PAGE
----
Autumn in New England 2008 travel blog

Marginal Way

Nubble lighthouse

from afar

Hulk Hogan

Ogunquit Beach

summer cottage

another shack

lovely landscaping

resort

enjoying the view

surf fishing

Movie Clips - Playback Requirements - Problems?

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lobsters


When you've lived in an area for a while, you know the great places to go. Sometimes these places are well known to outsiders; more often they're not. If we were at home and wanted great views on the water, cute gift shops, interesting eating - local fish and fruit, we might head north to Door County. When we stopped in Ogunquit today, a town we had never heard of before, we didn't realize what a favorite it is for tourists from the northeast and Quebec. A friend from Connecticut had mentioned Ogunquit as a "must see" on the list and she is far from alone. Because this is the off season, we're used to having the places we visit pretty much to ourselves. But Ogunquit has obviously been a tourist hotspot for many years. We actually had to pay to park.

Unlike many coastal areas in Maine, the seashore here is open to one and all. In 1925 a walkway along the sea called the Marginal Way was built between Ogunquit and Perkin's Cove. Many folks were enjoying the mile long path today, punctuated with benches for resting and enjoying the views. Ogunquit also has a wide and long beach, a rarity on the rocky coast of Maine. Fishermen were fly casting beneath us. As is often the case, they did not seem to be catching anything, but it didn't really matter.

We boarded a boat in Perkin's Cove to sail out to the Nubble Lighthouse. Along the way we passed one house after another that looked like it belonged in House Beautiful or Architectural Digest. The guide called these mansions summer cottages and said that most of them are already empty for the season. None of them belong to "name" people until you go a bit farther north to Kennebunkport. Rather they are wealthy but anonymous folks who summer here and winter in similar looking homes in Florida or the Carolina's.

Although we didn't see as many lobster buoys as we had in the Boothbay area, this creature is still the star of the show here. A local fisherman unloaded a few crates and a circle of tourists gathered around him as if had the answer to the meaning of life.

On the boat we learned a bit more about this creature, which the guide described as a large insect. Only some female lobsters lay eggs. If a fisherman brings up a female, who has black eggs affixed to her underside, he must return her to the water. Before he does so he cuts a notch in her tail, which is a signal to future lobstermen who might catch her again, that she must remain free to produce more babies. It's a lifetime guarantee to stay off people's dinner plates. Lobsters shed their shells twice a year as they grow larger and when they are without their exterior home, they are very vulnerable to predators. Yet this is the only time that they female can mate. Once her shell hardens again, the male can't get close enough to do the deed. She keeps his contribution and fertilizes the eggs herself while he goes on his merry way. A female can lay millions of eggs, but only .5% of her offspring actually make it to lobsterhood.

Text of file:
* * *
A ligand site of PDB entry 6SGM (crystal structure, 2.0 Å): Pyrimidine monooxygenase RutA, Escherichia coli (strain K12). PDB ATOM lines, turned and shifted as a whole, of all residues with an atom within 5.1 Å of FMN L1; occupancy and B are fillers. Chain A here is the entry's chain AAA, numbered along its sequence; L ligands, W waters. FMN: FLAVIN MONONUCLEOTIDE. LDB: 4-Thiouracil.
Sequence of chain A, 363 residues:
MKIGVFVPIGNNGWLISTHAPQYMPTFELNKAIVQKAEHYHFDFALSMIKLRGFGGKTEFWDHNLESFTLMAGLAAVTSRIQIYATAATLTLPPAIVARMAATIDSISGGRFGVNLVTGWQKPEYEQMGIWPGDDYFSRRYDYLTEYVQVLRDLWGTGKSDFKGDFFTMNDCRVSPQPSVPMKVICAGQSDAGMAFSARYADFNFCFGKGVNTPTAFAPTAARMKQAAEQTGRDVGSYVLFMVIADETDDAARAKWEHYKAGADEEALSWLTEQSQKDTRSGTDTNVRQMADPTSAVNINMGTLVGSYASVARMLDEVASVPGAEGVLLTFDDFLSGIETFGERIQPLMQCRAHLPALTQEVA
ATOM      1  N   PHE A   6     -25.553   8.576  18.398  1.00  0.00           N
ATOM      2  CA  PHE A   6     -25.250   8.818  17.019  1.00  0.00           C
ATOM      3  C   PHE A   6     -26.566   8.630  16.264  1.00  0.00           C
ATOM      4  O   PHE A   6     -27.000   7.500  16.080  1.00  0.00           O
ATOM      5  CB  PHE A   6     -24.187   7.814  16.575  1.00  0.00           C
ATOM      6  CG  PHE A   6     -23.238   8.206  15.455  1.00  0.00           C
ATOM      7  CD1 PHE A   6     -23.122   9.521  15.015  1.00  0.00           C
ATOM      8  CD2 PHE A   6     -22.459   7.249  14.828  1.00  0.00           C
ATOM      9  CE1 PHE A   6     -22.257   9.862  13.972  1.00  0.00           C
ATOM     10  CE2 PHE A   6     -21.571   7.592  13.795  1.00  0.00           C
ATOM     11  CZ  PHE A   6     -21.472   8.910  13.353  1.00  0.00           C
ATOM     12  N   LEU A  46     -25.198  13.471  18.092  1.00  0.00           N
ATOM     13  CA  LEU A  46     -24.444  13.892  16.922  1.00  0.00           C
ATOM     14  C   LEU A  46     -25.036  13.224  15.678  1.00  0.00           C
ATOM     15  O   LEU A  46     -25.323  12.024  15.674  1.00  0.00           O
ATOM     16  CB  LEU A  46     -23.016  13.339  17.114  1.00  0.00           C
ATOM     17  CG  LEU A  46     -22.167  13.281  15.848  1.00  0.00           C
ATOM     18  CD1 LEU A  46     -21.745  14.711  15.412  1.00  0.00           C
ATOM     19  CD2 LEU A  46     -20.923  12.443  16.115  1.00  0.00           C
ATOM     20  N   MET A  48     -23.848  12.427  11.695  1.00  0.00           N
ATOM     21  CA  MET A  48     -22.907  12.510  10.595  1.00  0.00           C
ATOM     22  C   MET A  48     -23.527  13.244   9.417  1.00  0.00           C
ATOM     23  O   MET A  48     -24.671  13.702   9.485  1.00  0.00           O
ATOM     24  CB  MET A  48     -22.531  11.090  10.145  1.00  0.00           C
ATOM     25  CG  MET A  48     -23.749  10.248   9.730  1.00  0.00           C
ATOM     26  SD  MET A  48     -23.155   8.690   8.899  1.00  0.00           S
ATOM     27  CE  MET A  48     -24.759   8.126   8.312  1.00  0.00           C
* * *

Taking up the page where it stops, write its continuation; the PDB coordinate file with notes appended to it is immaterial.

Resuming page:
In Maine a lobster mush be 3-1/2 inches long from its eyes to the base of the tail to be a keeper. Maine fishermen also cannot keep lobsters that are over 6 inches long between eyes and tail. The big lobsters are set free to populate the seas with more lobsters. This strategy has worked well here. Unlike many other endangered fish populations, the lobsters are becoming ever more numerous. A lobsterman buys an annual license and can only have a maximum of 800 traps. Since he must rebait these traps every few days, most do not handle even that many. If the bait is left under water too long, it's smell dissipates and the lobsters are no longer attracted. If a fisherman pulls up an empty trap, he still rebaits it and throws the old stuff away. Aggressive flocks of gulls follow every boat around here, assuming that old bait will be coming their way. These days five lobstermen must retire, before one younger man gets a license to replace them. Those that are lucky enough to own a license work very hard, but are more likely than before to count on making a good living.

And now you also know more than you ever wanted to know about lobstering.

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